Many people outside of agriculture value chains have the mistaken idea that farming and renewable energy are far removed from one another.
“In fact, nothing could be further from the truth. The vast majority of farmers, irrespective of the scale or nature of their farming operations, are highly dependent on electricity for the sustainability of their farms,” says Kyle Durham; Head of Alternative Energy Solutions at FNB Commercial.
“For most, the main source of such energy dependence is the need to ensure that they have access to the electricity they need to power their irrigation systems.
“Others rely to varying degrees on a stable energy supply for heating or cooling systems, temperature control in packhouses, produce processing, and a variety of other functions essential to generally keeping their farms running optimally.”
Durham adds that in recent years, this large-scale dependence on energy by South African farmers has become a source of significant and increasing risk, and cost, for many of them, for a number of reasons.
“For one, the stellar increases in grid-supplied electricity have massively raised the proportion of input costs made up by farming energy requirements. At the same time, years of unstable and unsecure electricity supply due to load shedding, have limited many farmers from giving effect to their expansion plans, and forced most to invest in generators, which are very expensive to acquire and operate.”
He says then, there’s the less obvious, but equally concerning, issue of increasing pressure being placed on farmers to reduce their carbon emissions and adopt more sustainable farming operations in general.
“And the looming prospect of an agriculture carbon tax isn’t doing anything to help the country’s farmers sleep easier at night.
“While this basket of energy challenges is obviously a significant source of concern, the good news for farmers is that the evolution of the alternative energy landscape in South Africa, and globally, in recent years offers a relatively straightforward, and increasingly affordable and viable, solution,” Durham explains.
“One of the most valuable contributing factors to the viability of investment in alternative energy is the rapid development of technology in this space in recent years. Many of the typical grid-tied solutions that have been available to farmers have previously delivered an investment break-even period of around four to five years.
“Recently, however, a payback period of less than four years is very common, as are internal yields on these alternative energy assets of around 20%, which makes investing in these types of cost-saving systems very compelling.
“By way of example, the high cost of fuel means that the typical diesel generator will cost a farmer around R4 to R5 per kilowatt hour. In comparison, the levelized cost of energy from a solar plant with batteries averages around R1.40 to R1.80 per kilowatt hour.”
Durham says that energy storage solutions have also now evolved to the point where alternative energy solutions make far more sense for farmers.
“Not only are storage components more financially feasible than they were a decade ago (and still coming down in price steadily), but other innovative storage designs, from pump storage to hydrogen systems are also making alternative generation far more appealing, and viable.
“And recent regulatory changes around small-scale generation, including the Eskom energy banking legislation, mean that even if a larger than required system generates excess energy than the farm currently needs, or if the farmer’s energy needs a cyclical, the excess energy generated can either be sold back onto the grid, or ‘banked’ to be used when the electricity demands of the farm increase again in the future,” he notes.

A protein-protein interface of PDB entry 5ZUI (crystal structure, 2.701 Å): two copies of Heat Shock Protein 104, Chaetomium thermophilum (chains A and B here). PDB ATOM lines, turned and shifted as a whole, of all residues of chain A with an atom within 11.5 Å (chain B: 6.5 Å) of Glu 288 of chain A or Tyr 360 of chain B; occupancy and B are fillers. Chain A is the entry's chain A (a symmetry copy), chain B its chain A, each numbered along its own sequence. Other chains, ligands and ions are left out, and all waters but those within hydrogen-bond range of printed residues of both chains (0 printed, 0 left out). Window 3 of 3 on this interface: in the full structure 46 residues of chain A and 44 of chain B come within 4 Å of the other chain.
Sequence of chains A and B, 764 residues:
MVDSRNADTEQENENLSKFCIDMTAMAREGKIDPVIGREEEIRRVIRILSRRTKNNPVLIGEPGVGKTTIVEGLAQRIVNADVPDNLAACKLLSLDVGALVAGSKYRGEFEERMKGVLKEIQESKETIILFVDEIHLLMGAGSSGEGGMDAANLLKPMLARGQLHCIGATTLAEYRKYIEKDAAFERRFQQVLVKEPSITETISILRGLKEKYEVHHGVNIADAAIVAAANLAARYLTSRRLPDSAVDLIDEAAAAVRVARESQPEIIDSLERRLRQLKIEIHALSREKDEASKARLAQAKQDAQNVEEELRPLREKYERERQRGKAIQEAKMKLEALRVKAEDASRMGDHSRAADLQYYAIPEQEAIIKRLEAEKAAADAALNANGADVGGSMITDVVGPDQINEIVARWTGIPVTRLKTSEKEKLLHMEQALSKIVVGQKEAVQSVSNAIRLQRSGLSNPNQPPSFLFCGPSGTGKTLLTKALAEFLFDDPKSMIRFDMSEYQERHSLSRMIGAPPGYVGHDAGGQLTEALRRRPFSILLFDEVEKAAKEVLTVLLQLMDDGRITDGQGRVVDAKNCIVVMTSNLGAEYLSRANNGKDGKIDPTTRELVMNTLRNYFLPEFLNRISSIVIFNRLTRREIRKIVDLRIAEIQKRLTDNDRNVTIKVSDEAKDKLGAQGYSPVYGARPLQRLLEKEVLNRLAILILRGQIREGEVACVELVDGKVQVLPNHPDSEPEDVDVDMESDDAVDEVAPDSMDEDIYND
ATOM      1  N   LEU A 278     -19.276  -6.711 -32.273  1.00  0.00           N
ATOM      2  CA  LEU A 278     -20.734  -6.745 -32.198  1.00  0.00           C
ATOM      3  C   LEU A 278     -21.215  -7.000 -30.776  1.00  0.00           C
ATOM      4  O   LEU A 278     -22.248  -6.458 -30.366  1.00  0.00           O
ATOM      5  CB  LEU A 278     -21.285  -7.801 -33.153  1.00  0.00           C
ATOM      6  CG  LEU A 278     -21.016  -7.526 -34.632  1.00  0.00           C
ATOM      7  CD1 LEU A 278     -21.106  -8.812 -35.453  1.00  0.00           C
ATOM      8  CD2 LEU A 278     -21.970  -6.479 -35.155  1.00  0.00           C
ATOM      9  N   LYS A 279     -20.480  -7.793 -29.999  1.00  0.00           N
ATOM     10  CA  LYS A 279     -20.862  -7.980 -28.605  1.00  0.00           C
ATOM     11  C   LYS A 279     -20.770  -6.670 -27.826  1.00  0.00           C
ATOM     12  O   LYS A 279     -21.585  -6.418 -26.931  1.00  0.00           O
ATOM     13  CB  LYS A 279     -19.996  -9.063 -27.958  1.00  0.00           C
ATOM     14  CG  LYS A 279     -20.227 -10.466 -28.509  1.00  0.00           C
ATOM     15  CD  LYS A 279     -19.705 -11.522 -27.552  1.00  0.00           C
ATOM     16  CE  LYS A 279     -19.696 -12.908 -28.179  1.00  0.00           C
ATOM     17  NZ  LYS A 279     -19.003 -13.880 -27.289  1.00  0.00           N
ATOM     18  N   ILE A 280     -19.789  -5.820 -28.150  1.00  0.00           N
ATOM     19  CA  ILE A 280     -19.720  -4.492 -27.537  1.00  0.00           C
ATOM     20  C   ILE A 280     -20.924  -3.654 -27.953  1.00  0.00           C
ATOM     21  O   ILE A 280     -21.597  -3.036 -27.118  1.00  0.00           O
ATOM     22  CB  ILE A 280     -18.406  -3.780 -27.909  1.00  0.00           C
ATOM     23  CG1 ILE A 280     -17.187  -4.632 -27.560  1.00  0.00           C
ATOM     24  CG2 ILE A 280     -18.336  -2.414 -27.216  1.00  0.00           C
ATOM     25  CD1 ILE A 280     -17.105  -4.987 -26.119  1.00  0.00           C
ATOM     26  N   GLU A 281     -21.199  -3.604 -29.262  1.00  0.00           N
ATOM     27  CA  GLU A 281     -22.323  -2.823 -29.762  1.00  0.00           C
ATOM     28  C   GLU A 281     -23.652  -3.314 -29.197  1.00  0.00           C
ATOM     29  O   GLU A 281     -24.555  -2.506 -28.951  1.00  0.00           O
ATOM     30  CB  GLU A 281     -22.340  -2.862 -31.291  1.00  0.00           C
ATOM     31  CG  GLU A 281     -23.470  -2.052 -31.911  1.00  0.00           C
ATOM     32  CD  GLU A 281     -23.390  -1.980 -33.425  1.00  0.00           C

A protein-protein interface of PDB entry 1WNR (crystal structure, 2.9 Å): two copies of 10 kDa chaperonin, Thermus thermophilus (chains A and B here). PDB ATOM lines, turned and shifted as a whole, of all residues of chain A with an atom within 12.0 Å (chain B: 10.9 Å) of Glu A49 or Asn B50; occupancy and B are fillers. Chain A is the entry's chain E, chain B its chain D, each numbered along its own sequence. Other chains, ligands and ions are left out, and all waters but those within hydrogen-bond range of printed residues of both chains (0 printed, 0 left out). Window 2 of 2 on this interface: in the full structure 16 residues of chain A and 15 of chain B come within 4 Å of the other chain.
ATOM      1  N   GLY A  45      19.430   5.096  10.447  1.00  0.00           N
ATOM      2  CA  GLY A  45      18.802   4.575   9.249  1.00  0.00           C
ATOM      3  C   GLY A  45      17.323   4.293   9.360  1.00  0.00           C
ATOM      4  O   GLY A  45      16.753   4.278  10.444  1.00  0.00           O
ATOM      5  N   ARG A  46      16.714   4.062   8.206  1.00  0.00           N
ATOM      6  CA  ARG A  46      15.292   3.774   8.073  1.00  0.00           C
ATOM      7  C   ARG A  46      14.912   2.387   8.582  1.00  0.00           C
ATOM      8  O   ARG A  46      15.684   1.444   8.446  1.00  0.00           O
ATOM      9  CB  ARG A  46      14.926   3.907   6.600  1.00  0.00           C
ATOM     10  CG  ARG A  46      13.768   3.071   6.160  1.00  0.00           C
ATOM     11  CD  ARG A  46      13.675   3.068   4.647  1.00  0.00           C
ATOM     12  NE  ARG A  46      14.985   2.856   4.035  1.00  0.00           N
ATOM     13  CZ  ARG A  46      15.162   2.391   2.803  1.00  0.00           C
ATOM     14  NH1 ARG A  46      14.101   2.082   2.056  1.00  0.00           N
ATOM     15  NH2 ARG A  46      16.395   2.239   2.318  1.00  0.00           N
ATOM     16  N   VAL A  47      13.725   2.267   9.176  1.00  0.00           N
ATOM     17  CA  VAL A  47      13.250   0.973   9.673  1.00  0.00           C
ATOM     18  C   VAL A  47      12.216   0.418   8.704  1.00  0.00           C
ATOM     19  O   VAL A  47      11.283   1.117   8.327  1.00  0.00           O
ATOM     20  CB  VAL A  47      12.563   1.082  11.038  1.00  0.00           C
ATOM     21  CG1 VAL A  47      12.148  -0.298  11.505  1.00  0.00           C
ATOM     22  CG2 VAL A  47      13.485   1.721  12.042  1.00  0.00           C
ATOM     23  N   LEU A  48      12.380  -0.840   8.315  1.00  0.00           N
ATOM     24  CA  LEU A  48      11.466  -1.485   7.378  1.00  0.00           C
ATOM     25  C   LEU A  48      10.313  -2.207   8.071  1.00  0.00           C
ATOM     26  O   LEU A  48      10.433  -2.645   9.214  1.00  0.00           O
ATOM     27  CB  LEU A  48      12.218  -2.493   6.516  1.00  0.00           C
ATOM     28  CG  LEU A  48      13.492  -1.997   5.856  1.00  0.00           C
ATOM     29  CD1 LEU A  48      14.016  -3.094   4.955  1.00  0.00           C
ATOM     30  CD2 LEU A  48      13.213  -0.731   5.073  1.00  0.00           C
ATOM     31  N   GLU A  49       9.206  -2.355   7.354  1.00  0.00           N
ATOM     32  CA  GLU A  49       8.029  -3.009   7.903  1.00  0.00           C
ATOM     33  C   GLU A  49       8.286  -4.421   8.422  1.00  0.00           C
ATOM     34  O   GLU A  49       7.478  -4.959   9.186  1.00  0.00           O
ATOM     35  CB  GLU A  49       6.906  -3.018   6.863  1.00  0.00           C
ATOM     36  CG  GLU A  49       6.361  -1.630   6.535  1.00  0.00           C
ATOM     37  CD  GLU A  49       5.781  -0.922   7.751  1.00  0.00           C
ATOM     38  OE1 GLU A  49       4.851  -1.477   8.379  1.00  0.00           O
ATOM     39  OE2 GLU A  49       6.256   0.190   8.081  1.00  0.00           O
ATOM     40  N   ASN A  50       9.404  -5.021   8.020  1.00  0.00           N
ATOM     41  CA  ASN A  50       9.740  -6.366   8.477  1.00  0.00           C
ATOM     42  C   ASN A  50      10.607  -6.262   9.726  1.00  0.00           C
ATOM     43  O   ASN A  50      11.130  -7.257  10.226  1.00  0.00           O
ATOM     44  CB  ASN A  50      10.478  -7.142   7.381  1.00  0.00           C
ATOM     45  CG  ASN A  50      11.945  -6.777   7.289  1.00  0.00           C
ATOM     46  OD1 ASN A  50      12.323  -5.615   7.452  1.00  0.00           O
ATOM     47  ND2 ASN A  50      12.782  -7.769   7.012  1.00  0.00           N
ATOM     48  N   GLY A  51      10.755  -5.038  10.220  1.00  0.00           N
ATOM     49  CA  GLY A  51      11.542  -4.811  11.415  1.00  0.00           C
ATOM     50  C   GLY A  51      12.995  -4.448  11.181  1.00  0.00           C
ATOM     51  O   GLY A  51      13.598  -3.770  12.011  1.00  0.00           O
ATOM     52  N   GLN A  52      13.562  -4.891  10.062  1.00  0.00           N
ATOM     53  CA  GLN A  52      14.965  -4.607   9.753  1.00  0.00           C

“Of course, arguably the most compelling argument for alternative energy investment in the agriculture sector is still the potential cost savings to be achieved. The rising costs of fossil fuel-generated electricity, coupled with the rapidly reducing prices for alternative energy systems, makes investing in sustainable self-generation much more realistic for farmers than may have been the case a few years ago.
“While we’re not yet at the stage where a reliable alternative energy system can be funded out of a farmer’s day-to-day cash flow, the costs are no longer prohibitively high. And banks are increasingly recognising the long-term value of this type of investment by farmers, which means they are making it easier to access funding via an increasing array of innovative financing solutions specifically designed to meet the unique requirements of farmers.”
Durham says FNB is a case in point.
“Rather than merely providing one-size-fits-all alternative energy funding solutions built on traditional credit risk assessment criteria, we assess each request for financing towards renewable energy investment on its individual merits.
“That includes assessing the appropriateness of equipment suppliers, or recommending those we know to be reliable, evaluating design of the proposed system against the identified current and future needs of the farm, and basing finance decisions on forward looking projections of cost savings, energy security, and the potential for direct positive impact on long-term operational growth,” he describes.
“Ultimately, given the proven ability of alternative energy generation to deliver enhanced farm efficiencies, optimised productivity, and reduced operating costs, coupled with the access that farmers now have to affordable energy systems delivered through innovative funding solutions, there really is no reason why the vast majority of participants in South Arica’s agriculture industry shouldn’t be investing in their own renewable energy systems to power their sustainable success and growth.”